Finally, a global agreement was reached in the OECD on 8 October 2021 on a minimum corporation tax, to ensure that large companies pay a minimum rate of 15%. This agreement represents a huge step forward towards greater cooperation in tax matters worldwide. The minimum tax rate will come into effect in 2023, and will redistribute over $125 bn. to countries around the world, from around 100 of the largest multinational companies. The goal is for these companies to pay their fair share of taxes, regardless of the jurisdictions in which they operate and make a profit.
The OECD has been working since 2013 to combat tax avoidance, those practices with which multinational companies today exploit the loopholes and asymmetries of international rules to transfer profits to countries with more convenient tax regimes (BEPS – Base erosion and profit shifting). The agreement is divided into two pillars: the first concerns the digital giants and proposes taxing them where they sell their services, and not just where production takes place; the second includes global minimum taxation, with a compensatory mechanism for aligning different tax regimes, charging the difference between what is actually applied by a country and the minimum of 15%.
In the Union, the increase in revenue for Member States (MS) that apply higher rates will not be very significant, bearing in mind that the rate applied in Ireland is 12.5%. But the decisive point would be that of the extension of European taxation to all sectors on the basis of a common tax base defined at the Union level; however, this step is difficult, given the constraints deriving from article 311. But, as suggested by Commissioner Gentiloni it could be overcome; he emphasised the risks of an aggressive taxation policy on the part of some MS, and referred to Article 116, which states that “where the Commission finds that a difference between the provisions laid down by law, regulation or administrative action in Member States is distorting the conditions of competition in the internal market and that the resultant distortion needs to be eliminated, it shall consult the Member States concerned. If such consultation does not result in an agreement eliminating the distortion in question, the European Parliament and the Council, acting in accordance with the ordinary legislative procedure, shall issue the necessary directives. Any other appropriate measures provided for in the Treaties may be adopted.” This procedure might, therefore, give a two-fold result: curbing fiscal dumping policies within the Union and, at the same time, the allocation, with a majority vote in the Council and the Parliament, of a share of the tax levied on a common tax base towards the financing of the Union budget.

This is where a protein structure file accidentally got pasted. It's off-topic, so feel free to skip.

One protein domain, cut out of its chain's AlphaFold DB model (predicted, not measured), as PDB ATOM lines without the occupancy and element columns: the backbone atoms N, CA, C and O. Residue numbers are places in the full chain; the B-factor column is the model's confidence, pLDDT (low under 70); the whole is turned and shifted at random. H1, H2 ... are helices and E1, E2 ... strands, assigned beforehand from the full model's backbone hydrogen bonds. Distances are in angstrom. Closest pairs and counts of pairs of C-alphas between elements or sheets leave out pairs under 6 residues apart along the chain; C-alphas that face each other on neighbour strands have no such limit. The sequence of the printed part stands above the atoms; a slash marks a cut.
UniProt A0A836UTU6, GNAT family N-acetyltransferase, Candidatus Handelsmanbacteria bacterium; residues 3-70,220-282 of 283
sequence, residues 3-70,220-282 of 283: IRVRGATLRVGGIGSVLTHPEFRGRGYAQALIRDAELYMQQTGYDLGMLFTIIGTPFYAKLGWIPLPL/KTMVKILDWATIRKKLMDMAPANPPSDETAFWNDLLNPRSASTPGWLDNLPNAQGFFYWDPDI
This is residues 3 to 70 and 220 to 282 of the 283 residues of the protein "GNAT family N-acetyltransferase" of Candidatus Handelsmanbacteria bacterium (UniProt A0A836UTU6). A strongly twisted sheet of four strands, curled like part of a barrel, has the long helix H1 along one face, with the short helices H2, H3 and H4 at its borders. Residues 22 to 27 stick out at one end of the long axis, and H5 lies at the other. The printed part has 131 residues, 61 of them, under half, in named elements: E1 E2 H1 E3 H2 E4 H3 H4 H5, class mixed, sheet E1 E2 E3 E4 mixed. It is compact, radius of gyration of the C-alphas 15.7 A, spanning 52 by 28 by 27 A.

Conclusively, and at this stage in the life of the Union, a possibility has opened up to increase own resources targeted at financing the Union budget without having to proceed immediately with a reform of the Treaties. In the medium term, however, overcoming the unanimous vote in the Council and ratification by the national parliaments will remain unavoidable. Indeed, the imperative will be to ensure that the distribution of resources between the various levels of government is pursued through a mechanism of a federal nature. This will require the use of the qualified majority vote in the Council and in the European Parliament, and the approval at the beginning of each legislature of a Financial Plan establishing the distribution of resources between the Union, the MS and the local powers within an institutional framework of fiscal federalism.
* Professor Emeritus of Public Finance at the University of Pavia and Vice President of the Centro Studi sul Federalismo